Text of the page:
But this claim depends on language-like communication being a long-time feature of hominid evolution. Theories suggesting that human language is a very recent and suddenly evolved phenomenon would not make this prediction. To them language is almost epiphenomenal. This is particularly true if the claim is that language appeared suddenly due to some marvelous accidental mutation that transformed dumb (but large brained) brutes into articulate speakers. This sort of scenario has become commonplace in recent years, though the evidence supporting it is mostly very indirect (e.g. archeological evidence of representational forms and objects for adornment, appearing in the Upper Paleolithic). I think that it is mostly a reflection of a caricatured view of the human/animal distinction and a sort of hero metaphor imposed upon the fossil evidence. The way that modern human brains accommodate language can be used as a clue to how old language is.
If language is a comparatively recent feature of human social interaction, that is if it is only, say, a hundred thousand years old or so, then we should expect that it had little effect on human brains. Any structural tweaks of brain architecture that evolved to support it would have had to be either minimal or else major but dependent on comparatively few genetic changes. A recent origin of language would give it little opportunity to impose selection pressure on human brains, so language function would not be supported by any widespread and well integrated neurological changes. This would predict that language abilities are essentially an evolutionary after-thought, inserted unsystematically into an otherwise typical (if enlarged) ape brain. With little time for the genetic fixation of many supportive traits to occur, this adaptation would likely depend on only a few key genetic and neurological changes. As a consequence, language function should be poorly integrated with other cognitive functions, relatively fragile if faced with impoverished learning contexts, susceptible to catastrophic breakdown as a result of certain small but critical genetic defects, and severely affected by congenital mental impairment.
None of these seems to be the case.
On the other hand, if language has been around for a good deal of our evolutionary past, say a million years or so, that amount of time would have been adequate for the demands of language to have affected brain evolution more broadly. A large network of subtle gene changes and neurological adjustments would be involved, and as a result it should be a remarkably well integrated and robust neurological function. Indeed, there is ample evidence to suggest that language is both well-integrated into almost every aspect of our cognitive and social lives, that it utilizes a significant fraction of the forebrain, and is acquired robustly under even quite difficult social circumstances and neurological impairment. It is far from fragile.
The co-evolutionary interaction goes both ways. Languages also have to adapt to brains. Since the language one learns has to be passed from generation to generation, the more learnable its structures, and fitted to human limitations, the more effective its reproduction in each generation. Languages and brains will evolve in tandem, converging towards each other, though not symmetrically. But brain evolution is a ponderously slow and unyielding process in comparison to the more facile evolution of languages. So we should expect that languages are more modified for brains than brains are for language. Nevertheless, if we have been evolving in a symbolic niche for a million years or more, we should expect that human brains will have been tweaked in many different ways to aid life in this virtual world.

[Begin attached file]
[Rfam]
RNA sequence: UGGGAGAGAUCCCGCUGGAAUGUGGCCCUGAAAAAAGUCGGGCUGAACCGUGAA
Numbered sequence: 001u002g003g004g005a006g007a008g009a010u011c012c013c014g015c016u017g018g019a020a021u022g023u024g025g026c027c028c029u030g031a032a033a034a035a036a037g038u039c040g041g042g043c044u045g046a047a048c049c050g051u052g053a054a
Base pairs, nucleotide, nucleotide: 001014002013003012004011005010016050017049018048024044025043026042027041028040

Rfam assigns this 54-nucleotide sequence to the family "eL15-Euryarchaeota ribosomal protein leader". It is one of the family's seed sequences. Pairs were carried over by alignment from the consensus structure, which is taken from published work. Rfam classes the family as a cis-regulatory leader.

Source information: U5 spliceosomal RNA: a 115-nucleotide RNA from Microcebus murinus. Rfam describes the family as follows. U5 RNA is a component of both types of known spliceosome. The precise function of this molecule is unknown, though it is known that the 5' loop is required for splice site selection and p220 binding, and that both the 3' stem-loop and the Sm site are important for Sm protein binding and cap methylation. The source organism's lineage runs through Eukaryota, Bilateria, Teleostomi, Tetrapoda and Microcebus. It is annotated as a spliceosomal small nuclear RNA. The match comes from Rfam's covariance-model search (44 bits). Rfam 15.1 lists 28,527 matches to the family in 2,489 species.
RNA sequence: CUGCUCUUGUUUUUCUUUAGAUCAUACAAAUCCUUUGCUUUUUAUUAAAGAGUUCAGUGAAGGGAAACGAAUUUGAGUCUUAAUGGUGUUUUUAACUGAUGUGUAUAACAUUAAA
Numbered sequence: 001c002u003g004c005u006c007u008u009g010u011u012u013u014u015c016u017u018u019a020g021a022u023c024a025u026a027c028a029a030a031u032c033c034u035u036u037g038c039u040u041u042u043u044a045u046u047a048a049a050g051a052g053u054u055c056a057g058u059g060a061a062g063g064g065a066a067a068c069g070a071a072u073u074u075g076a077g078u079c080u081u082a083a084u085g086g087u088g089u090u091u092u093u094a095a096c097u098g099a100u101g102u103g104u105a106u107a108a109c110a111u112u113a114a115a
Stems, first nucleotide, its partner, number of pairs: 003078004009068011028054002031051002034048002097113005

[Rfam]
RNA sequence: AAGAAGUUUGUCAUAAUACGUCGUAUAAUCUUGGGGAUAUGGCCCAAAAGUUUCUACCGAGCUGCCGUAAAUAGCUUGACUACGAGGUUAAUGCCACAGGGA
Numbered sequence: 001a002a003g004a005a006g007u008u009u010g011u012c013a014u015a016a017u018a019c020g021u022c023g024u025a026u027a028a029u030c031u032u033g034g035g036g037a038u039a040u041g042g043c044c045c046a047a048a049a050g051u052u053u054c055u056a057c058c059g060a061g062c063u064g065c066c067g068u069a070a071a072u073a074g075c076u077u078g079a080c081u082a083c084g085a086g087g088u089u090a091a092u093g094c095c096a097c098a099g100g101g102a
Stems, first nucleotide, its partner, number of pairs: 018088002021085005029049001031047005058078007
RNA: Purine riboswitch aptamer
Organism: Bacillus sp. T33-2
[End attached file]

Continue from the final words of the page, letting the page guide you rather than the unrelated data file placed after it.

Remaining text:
The world of symbols is an artificial niche. Its ecology is radically different than the biological niche we also find ourselves in (or at least our ancestors found themselves in). In the same way that beaver dam building has created an aquatic niche to which beaver bodies have adapted over their evolutionary history, our cognitive capacities have adapted to our self-constructed niche: a symbolic niche. This is not a new idea. Indeed the anthropologist Clifford Geertz suggested something like this many decades ago. I think that today we may be at a point in our evolutionary theorizing and our understanding of brains to begin to explore exactly what this might mean.
The most intense and unusual demands of this niche should be reflected in the ways that human cognition diverges from patterns more typical of other species. Although it has long been popular to think of the human difference in terms of general intelligence, I think this bias may have misled us into ignoring what may be a more important constellation of more subtle differences. These likely included differences in social cognition (e.g. joint attention, empathy, the ability to anticipate another’s intended actions), differences in how we learn (e.g. superior transfer learning, a predisposition to assume that associations are bidirectional—known as stimulus equivalence, a comparative ease at mimicking) or even just unusual motor capacities (e.g. unprecedented articulatory and vocal control). These are members of a widely distributed and diverse set of adaptations that fractionally and collectively contribute to our language abilities.